Main notes & quotes from the Baltic M&A and Private Equity Forum 2019

This autumn a record number – 279 – of leading representatives from private equity and venture capital funds, investment banking, consultants, lawyers, business executives and owners from the Baltic region gathered in Riga for the 10th Baltic-scope forum. The Forum programme proved a great platform for establishing contacts and spending time with peers; it also offered a variety of insights from industry experts, discussion rounds, battlefield experiences, as well as a broader perspective on the impact of tech developments and emotional leadership on the transaction environment. Check out the Forum highlights!

Baltic Innovation Fund 2 by European Investment Funds offers over EUR 500 million in new financing for small and medium enterprises. Requirements for fund managers include strong local and international investment strategy, proven ability to support Baltic businesses, leverage on team competences and solid capability to attract private funding. Comments Pier Luigi Gilibert: “It is important to support innovation and innovation is supported mostly by venture capital funds.”

Discussion on topical issues in the Baltic PE and venture capital industry suggests that support from governmental agencies and the EBRD is important for industry development. Key take-aways included:

  • Pension reform is a hot topic in Estonia. In general, there are not enough pension funds in the Baltics.
  • Recent changes in the law have made fund registration in Latvia much easier.
  • Competition between funds and specialisation endeavours has increased. In the startup area, competition is local at first but becomes global at a later stage of company development.
  • Abilities of company management matter a lot. Things in the Baltics are changing at a much faster pace than elsewhere, thus requiring flexibility, qualifications and experience from the management team. Investors look for ambition to grow ‒ not only locally but also internationally.

Imants Jansons from airBaltic shared the recipe for success in big projects such as a 200 million- euro bond issue: “Some basic rules must be followed, including proper preparation, clear vision and a plan. Moreover, the right advisors and the right timing matter a lot. It is also important for management to be aiming at a common goal, to be mobilised and to be ready to put in extra effort to achieve that goal.”

A discussion panel on developments in the FinTech area found that struggles in the banking sector provide clear messages:

  • sanctions are here to stay, and
  • financial institutions and FinTech are not enemies.

The technology market and its global and local impact on M&A was the subject of several presentations. Ingmārs Pūķis of LMT commented: “The Baltic countries are dominating when it comes to use of modern digital communications”. Growing export trends in IT and telecommunication services form the tech landscape of the Baltic countries.

Pekka Puolakka from UROS pointed to several key phrases often heard in Tech M&A – the internet of things, smart cities, and data mastery. “Since everything now is software, you have to really pay attention to intellectual property,” he commented.

Jamie Susskind, author of “Future Politics: Living Together in a World Transformed by Tech” spoke on how society will be affected by technology processing data on individuals’ behaviour: “Technology exacts power, which is the ability to make people do what they would not otherwise do”.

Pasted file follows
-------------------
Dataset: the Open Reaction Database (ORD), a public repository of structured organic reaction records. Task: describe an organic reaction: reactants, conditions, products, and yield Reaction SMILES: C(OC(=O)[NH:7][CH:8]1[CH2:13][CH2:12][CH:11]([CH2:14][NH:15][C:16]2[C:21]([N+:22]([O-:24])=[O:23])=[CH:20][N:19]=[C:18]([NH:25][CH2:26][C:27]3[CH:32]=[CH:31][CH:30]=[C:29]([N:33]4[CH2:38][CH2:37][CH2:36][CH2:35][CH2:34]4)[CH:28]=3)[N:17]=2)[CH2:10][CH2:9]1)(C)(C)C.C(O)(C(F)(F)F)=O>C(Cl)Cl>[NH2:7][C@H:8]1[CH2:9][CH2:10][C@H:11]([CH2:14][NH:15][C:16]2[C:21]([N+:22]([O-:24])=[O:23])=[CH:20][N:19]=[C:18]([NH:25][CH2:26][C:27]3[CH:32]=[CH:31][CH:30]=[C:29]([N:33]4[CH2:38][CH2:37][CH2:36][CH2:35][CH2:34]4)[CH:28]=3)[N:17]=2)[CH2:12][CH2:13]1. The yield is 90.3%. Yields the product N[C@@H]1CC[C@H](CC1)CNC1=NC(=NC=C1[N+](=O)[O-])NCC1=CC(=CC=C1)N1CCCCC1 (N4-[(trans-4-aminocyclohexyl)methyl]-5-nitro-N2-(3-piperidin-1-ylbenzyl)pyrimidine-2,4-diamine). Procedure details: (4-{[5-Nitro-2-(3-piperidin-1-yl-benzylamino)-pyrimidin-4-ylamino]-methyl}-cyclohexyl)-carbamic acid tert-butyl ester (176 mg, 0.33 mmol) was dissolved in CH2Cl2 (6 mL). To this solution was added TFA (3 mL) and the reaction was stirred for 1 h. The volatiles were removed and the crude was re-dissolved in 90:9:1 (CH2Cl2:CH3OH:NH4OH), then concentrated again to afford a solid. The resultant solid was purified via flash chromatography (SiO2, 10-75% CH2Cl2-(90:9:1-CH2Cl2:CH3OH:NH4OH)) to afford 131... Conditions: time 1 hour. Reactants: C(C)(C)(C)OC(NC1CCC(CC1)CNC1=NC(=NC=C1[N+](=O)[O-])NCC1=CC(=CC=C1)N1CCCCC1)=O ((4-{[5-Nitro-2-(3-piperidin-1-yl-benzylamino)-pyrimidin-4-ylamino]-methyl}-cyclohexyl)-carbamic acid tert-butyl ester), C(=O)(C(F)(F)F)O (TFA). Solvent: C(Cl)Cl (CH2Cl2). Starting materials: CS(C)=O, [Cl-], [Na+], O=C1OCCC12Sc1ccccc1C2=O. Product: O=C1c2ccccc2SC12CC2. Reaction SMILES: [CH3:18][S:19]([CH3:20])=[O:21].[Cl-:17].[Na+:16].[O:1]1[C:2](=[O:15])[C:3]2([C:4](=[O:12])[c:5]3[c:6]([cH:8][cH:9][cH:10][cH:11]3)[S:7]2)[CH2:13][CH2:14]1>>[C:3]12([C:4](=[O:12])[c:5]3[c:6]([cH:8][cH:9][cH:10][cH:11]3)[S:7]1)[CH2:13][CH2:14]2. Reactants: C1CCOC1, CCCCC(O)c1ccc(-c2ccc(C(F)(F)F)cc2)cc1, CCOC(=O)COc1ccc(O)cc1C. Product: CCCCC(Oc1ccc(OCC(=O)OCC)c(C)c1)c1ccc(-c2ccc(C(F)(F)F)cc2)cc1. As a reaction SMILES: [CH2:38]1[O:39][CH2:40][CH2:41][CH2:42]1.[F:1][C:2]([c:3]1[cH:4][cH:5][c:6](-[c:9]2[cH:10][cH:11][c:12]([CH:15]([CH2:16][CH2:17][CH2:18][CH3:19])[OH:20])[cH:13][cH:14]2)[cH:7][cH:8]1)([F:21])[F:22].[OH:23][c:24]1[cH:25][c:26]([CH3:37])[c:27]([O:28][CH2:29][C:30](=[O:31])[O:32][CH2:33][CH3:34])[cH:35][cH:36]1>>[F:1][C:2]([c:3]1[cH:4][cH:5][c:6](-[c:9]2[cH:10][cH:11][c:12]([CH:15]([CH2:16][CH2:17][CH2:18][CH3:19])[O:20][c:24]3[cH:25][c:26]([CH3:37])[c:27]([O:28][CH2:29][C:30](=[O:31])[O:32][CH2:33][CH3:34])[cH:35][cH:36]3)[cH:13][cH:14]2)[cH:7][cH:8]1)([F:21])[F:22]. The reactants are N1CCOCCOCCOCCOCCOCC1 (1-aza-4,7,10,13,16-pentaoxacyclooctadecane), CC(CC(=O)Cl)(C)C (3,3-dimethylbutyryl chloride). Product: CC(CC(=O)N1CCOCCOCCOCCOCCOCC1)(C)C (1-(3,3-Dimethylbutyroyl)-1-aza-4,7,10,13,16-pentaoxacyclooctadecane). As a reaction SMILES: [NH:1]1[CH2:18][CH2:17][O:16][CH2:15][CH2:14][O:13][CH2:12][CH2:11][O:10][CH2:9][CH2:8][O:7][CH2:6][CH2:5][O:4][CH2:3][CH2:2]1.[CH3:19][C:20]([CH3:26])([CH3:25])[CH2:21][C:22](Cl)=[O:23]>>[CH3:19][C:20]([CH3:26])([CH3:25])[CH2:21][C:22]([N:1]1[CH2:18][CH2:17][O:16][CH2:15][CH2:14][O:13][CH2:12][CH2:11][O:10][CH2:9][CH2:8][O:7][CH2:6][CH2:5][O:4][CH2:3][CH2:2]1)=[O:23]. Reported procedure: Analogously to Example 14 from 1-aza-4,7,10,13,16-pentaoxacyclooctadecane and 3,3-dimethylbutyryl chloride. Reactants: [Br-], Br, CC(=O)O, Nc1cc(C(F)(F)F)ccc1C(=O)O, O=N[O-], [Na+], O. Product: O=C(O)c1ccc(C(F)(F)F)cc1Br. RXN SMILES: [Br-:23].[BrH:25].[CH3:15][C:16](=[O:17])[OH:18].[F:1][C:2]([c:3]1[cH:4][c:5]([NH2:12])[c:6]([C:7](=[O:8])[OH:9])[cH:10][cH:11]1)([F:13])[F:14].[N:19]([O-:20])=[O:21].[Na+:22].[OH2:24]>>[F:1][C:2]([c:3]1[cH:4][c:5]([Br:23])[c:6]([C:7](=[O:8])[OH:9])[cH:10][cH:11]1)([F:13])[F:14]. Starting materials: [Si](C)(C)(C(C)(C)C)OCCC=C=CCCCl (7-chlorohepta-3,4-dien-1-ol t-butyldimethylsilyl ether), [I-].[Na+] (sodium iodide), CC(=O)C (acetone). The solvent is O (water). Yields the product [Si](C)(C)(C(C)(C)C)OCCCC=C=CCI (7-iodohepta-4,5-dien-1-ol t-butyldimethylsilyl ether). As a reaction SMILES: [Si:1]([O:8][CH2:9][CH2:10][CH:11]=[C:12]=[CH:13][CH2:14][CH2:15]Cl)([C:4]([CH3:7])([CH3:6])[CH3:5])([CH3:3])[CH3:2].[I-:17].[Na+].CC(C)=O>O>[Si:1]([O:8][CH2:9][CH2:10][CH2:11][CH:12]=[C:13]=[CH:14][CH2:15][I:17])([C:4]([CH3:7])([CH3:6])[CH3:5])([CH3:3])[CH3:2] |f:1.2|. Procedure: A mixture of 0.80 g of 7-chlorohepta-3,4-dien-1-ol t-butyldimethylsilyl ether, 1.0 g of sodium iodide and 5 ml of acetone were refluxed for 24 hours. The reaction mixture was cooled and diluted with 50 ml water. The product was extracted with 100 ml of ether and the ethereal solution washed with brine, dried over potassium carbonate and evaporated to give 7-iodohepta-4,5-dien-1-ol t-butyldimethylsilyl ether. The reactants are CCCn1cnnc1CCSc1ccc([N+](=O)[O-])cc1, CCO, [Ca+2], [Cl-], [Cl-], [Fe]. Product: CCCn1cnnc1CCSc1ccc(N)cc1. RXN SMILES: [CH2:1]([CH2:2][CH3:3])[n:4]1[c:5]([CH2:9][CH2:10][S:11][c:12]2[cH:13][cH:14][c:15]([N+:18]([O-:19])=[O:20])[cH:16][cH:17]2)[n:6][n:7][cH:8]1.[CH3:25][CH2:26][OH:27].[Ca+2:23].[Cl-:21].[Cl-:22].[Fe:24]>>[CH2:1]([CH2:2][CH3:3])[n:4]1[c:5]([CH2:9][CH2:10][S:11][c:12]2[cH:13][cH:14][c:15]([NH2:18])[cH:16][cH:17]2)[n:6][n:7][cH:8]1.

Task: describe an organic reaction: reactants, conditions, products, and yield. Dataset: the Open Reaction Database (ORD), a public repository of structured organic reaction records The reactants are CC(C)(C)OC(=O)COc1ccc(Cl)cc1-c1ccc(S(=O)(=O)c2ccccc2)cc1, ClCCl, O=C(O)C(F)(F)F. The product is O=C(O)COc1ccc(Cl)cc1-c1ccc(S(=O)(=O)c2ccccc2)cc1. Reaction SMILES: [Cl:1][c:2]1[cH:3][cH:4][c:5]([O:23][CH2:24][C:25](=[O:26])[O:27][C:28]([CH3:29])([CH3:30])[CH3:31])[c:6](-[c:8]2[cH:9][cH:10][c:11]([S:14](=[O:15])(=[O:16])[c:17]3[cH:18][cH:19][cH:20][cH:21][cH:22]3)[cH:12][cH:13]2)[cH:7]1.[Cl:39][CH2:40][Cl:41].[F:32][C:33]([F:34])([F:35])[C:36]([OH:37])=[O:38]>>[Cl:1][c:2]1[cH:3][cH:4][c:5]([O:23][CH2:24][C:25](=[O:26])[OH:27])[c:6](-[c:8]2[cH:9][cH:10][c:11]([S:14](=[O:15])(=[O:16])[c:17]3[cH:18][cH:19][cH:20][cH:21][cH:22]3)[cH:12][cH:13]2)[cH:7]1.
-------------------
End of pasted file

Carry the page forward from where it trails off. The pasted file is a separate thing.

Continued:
Kristjan Endrikson of Eesti Energia summarised the rationale behind the acquisition of Nelja Energia – clear business and strategic value for Eesti Energia and Enefit Green: growth of the renewables production portfolio, operational and managerial synergies, becoming more attractive to secure financing for growth from banks and capital markets.

Managing a company involved in the M&A process is an exhilarating and demanding experience. Discussion panel participants shared their insights:

  • Going to meet a potential buyer is like going on a blind date – you know something about the person you are meeting, but do not know how the reality will match your perceptions.
  • The buyer acquires the whole package (including team/employees), not only company assets.
  • The task and challenge for the management board during a M&A transaction is to keep the team going – people need motivation to work hard throughout a long process.
  • Transparency and openness are among the key issues during the transaction and help a lot in post-closing integration.
  • Mutual trust helps a lot and is especially important if the buyer comes from another region.

Stepas Telešius of Acme Gruppe shared insights from the growing investment market in hemp/cannabis. Over the last 12 months, the European cannabis industry has grown more than in the previous six years, while the global Hemp-CBD market is estimated to reach USD 22 billion by 2022.

Andris Bite of Karavela introduced a case study revealing the idea and process of an outbound deal from the Baltics – acquisition of a 100% stake in Larsen Danish Seafood GmbH. Commenting on the outcome, he said: “Acquisition of the brand and production lines provides a great opportunity for the company to expand its offering with new flavours and a wider assortment range. Production capacity and production volumes have also increased.”

Marko Lepik, a SIY Certified Teacher from Estonia, closed the conference by sharing practical tips to help calm down and regain control of emotions during stressful times of decision making, negotiations and overwork that are often an integral part of the transaction process.

Learn more about Baltic M&A Awards 2019.